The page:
Sunday, October 14, 2012


"You have always taught us that liberty is the same thing as capitalism, as if life, liberty and the pursuit of happiness cannot be crushed by greed. Your American Dream is financial, not ethical. Thank you. You have taught us well." 

- the Chinese Ambassador to C. J. Craig in the 7th season of The West Wing


In the wake of President Obama's dismal performance at the first debate in Denver, Colorado, I read the following article in a recent issue of the Atlantic Monthly that, in my mind, begins to make sense of the whole thing. It maps out a case for the near impossibility for a black person to express public anger (even when justified) in our so-called "post-racial" culture without triggering a sense of primal fear in a good portion of the American public. Not that this is an excuse for Obama's "bad night" (which could conceivably cost the election) but it puts into context the image of Obama staring down at his notes looking rather weary while a white guy looking like he stepped out of a Norman Rockwell painting proceeds to dress him down. Perhaps if we could come up with an acceptable form of the phrase "You Lie!" (voiced openly by a white congressman in the middle of one of Obama's State of the Union addresses) - something like Joe Biden's "Malarkey" - then a black man could navigate the shoals of national politics without the forced pretense of polite respect.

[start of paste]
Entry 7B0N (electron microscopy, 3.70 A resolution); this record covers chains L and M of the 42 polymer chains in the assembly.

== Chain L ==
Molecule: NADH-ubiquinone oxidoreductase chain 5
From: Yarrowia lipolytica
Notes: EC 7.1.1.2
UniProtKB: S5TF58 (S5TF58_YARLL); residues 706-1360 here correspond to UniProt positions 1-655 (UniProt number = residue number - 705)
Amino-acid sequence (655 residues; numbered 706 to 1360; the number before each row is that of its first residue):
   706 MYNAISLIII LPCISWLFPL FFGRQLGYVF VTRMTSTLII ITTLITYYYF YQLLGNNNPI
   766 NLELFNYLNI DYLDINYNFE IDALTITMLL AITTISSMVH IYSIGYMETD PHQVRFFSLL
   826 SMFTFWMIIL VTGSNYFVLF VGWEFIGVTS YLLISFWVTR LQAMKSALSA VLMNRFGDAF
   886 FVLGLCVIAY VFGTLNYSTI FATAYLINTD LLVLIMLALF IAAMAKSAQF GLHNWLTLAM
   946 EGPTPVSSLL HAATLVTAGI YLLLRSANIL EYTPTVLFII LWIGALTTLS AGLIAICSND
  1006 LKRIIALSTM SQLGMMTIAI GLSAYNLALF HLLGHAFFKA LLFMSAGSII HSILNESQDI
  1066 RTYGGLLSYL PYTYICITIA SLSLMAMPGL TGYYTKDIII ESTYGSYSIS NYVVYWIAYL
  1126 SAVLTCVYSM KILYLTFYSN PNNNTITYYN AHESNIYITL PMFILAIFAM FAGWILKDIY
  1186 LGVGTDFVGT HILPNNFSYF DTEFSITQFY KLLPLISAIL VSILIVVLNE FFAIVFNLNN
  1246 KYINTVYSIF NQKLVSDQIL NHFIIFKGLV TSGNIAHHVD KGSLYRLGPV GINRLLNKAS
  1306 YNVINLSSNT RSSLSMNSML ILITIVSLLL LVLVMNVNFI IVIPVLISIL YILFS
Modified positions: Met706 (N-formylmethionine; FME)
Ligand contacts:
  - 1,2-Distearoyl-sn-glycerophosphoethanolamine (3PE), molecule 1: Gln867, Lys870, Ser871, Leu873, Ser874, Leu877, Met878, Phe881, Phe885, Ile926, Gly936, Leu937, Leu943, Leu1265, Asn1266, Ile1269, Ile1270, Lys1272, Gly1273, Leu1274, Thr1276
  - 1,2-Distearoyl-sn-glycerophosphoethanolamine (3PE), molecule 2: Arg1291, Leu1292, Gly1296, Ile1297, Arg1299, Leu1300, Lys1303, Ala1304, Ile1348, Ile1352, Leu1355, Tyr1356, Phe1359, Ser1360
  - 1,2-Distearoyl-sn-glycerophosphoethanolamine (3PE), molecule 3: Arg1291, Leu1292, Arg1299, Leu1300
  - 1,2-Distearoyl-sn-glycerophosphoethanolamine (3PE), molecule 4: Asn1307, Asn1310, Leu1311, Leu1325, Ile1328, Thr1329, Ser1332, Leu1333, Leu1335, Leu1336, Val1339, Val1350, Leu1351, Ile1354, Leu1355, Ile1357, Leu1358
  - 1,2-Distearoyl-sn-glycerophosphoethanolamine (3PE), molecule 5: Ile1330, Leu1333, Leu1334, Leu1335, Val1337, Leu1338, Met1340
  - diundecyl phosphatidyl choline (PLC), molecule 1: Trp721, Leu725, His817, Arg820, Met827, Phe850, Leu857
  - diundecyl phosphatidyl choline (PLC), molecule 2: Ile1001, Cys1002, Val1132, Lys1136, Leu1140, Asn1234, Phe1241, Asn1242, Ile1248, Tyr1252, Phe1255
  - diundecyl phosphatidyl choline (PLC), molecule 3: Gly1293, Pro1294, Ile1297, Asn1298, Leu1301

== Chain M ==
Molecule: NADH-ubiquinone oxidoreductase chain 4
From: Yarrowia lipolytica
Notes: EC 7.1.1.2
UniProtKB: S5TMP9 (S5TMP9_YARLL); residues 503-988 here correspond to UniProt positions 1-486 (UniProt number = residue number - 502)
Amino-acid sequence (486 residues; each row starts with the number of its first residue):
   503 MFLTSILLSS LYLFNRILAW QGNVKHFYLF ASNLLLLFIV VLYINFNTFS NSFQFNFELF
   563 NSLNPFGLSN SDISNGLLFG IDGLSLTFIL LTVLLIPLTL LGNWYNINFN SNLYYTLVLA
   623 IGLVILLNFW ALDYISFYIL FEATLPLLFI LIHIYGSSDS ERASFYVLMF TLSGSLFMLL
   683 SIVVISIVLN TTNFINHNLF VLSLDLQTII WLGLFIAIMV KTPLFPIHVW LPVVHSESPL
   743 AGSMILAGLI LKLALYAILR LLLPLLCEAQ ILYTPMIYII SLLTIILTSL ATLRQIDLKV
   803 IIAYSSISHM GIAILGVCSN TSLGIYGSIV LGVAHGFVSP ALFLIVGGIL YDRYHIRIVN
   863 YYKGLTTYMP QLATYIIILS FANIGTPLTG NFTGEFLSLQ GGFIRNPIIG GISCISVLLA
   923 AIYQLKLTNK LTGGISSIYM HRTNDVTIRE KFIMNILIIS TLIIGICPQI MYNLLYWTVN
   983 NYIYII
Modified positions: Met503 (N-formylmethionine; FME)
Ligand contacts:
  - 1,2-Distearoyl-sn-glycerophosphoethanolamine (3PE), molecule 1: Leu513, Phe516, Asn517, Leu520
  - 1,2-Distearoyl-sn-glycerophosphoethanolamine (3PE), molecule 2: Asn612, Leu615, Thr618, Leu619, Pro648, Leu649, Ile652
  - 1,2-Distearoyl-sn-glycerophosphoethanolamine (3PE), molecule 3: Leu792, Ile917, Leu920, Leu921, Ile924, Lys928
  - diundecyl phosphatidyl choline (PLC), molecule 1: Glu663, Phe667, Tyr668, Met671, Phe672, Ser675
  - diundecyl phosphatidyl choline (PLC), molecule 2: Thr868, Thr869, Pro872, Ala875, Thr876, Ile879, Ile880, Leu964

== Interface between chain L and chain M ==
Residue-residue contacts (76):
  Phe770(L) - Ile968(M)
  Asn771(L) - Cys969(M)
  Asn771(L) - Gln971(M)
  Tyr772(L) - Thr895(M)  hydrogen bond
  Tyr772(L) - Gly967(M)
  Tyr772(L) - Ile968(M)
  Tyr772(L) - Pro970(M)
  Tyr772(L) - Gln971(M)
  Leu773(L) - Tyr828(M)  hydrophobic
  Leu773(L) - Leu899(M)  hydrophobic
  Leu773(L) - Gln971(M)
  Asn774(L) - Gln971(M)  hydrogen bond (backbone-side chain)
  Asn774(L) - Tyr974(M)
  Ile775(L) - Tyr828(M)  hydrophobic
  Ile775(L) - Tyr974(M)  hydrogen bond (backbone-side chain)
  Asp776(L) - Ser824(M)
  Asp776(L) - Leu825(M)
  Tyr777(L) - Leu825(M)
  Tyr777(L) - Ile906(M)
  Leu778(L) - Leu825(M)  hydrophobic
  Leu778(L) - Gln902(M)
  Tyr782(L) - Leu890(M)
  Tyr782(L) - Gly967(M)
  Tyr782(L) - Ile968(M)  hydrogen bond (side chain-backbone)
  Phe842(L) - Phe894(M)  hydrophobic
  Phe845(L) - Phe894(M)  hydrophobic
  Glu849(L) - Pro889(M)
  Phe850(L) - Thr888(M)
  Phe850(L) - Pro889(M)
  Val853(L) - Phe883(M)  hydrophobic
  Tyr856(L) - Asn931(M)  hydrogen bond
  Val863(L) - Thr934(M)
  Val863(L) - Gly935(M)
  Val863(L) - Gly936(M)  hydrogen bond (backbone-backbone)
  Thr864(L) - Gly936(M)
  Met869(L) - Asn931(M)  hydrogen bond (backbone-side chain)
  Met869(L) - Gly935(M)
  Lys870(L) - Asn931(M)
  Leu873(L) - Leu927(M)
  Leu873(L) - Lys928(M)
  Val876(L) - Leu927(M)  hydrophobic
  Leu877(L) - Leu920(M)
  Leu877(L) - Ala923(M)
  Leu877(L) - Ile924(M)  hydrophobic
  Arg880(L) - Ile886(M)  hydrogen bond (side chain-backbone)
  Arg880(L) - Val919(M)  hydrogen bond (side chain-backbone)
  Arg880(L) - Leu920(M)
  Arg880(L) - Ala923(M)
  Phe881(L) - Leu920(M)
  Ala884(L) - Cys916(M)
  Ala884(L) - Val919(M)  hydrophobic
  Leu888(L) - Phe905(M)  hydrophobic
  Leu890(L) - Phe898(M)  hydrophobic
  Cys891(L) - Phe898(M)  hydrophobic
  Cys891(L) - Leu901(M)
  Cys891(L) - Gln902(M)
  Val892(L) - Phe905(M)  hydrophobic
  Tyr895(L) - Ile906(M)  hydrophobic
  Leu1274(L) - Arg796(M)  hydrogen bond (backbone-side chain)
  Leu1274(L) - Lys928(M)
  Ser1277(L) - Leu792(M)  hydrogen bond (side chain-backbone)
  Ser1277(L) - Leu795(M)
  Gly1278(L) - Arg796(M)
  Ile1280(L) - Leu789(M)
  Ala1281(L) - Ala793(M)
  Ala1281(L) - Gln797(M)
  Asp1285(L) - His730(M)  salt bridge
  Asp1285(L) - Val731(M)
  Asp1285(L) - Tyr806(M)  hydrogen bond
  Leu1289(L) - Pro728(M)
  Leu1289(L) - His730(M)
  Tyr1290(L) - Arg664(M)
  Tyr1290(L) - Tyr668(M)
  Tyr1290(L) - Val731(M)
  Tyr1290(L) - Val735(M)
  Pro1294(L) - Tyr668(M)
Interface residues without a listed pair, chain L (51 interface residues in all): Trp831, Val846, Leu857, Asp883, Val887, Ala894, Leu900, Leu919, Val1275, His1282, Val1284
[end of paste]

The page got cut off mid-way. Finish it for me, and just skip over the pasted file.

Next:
Another article I liked, written by Bill Clinton, appeared in a recent issue of Time Magazine. It's an upbeat presentation of a longer view and broader vision which is the key to successful politics and the reason Bill Clinton is one of the most successful politicians of the past half century.  


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